Corporate Profits and Stock Buybacks

United Technologies Corporation is an enormous multinational organization. In 2015, they had over $56 Billion in revenue, made over $6.5 Billion in profits, had over $7 Billion in cash and cash equivalents, along with another $10 Billion in Accounts Receivable they hadn’t collected yet. Their total assets were $87.5 Billion against total liabilities of $58.5 Billion.

Consider that they’re in the news of late over one of their subsidiaries, Carrier Corporation, moving one of their manufacturing plants to Mexico to save on labor costs and increase profits accordingly. American workers will lose their jobs, with the pay and benefits that go with the job, so that Carrier, and ultimately United Technologies can squeeze a few more bucks onto the bottom line profits. Now you may be thinking, well that’s just good business. Let’s look at a few details that don’t get as much press.

United Technologies is a publicly owned corporation. Its stock trades openly on the US markets and the stock price reflects investors current opinion on the value of the company overall, divided by the outstanding number of shares, and the company’s future prospects. To be a good investment, UTC’s stock needs to increase in value over time from the current market price. When more investors feel optimistic about the company’s prospects, they buy the stock and drive the price higher. Conversely, when investors get spooked by the outlook or see better opportunities elsewhere for investment dollars, they sell and the stock price declines. Basic stuff I know.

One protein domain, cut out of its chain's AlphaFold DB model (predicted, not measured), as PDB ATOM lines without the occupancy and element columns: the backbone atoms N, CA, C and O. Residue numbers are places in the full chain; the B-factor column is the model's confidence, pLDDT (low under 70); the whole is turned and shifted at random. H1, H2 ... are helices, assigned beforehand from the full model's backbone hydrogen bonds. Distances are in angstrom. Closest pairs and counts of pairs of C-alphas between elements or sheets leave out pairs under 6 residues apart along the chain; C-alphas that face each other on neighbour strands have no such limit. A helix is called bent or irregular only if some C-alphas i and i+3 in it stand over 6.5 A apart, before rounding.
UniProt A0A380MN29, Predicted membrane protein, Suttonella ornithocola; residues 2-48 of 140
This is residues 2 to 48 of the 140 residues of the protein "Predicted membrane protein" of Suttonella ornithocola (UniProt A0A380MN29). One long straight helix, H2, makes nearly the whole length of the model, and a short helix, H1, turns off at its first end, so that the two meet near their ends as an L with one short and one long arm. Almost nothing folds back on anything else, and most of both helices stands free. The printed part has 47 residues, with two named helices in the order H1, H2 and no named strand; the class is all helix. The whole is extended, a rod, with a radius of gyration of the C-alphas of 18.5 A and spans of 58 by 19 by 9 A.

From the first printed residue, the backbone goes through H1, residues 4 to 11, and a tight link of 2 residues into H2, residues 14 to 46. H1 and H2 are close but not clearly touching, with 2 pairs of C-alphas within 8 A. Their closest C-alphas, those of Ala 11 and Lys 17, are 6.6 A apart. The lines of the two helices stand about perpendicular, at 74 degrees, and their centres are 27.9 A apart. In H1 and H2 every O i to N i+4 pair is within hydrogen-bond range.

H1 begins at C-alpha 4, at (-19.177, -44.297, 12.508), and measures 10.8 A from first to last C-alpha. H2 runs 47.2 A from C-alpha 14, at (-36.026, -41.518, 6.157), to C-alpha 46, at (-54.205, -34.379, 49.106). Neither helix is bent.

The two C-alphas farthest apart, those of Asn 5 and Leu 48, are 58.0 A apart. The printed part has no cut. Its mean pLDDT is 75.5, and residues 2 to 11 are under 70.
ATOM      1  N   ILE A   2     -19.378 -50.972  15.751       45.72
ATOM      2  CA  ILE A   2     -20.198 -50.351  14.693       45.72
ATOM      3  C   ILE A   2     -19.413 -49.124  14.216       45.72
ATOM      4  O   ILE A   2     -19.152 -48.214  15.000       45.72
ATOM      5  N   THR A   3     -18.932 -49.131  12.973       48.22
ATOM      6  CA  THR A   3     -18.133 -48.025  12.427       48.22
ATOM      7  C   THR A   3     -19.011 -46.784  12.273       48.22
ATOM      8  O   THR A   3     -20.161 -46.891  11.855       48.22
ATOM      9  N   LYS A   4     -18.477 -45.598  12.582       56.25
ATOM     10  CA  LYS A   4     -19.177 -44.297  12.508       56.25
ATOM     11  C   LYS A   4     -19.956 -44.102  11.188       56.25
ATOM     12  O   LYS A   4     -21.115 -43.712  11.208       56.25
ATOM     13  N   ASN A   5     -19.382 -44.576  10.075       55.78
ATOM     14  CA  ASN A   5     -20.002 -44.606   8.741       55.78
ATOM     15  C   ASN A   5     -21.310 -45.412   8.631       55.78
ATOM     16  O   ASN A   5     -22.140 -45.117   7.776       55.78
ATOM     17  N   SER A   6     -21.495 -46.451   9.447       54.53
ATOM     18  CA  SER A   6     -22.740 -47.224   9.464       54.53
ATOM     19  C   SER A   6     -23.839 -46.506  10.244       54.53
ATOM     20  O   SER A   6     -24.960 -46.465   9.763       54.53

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United Technologies 

There are many things UTC,  parent company of the now notorious Carrier company,  could do to be a better corporate citizen.  Instead of moaning about US Corporate income taxes,  which they do everything possible to avoid paying,  they could stand tall and proud and state that effective immediately,  in order to decrease the heavy tax burden on American citizens,  they will no longer accept any orders for goods and services, or contracts of any kind if the taxpayer is the unwitting customer. They can claim solidarity with the average working American and pull themselves by their own bootstraps and not accept any government money.

If they did this, they would lose almost $6,000,000,000 in annual sales revenue, their shareholders would revolt, their stock price would tank and the board would quickly seek to remove the CEO and probably the COO, CFO and any other executives complicit in this patriotic reduction in their revenue stream.

So while President-Elect Trump may be touting the success of his dealmaking ability, what he actually did was give United Technologies more taxpayer money as an incentive to stop them from making moves to avoid paying the same American citizens that fund their lucrative revenue stream, to which United Technologies responded by just laying off a few less Americans than they were originally planning to. But thanks for the $7,000,000 Mr. President-Elect. We’ll definitely spend it wisely, like buying back shares in our company so our wealthy shareholders get wealthier.

Capitalism: Ensuring the rich and connected stay rich and connected.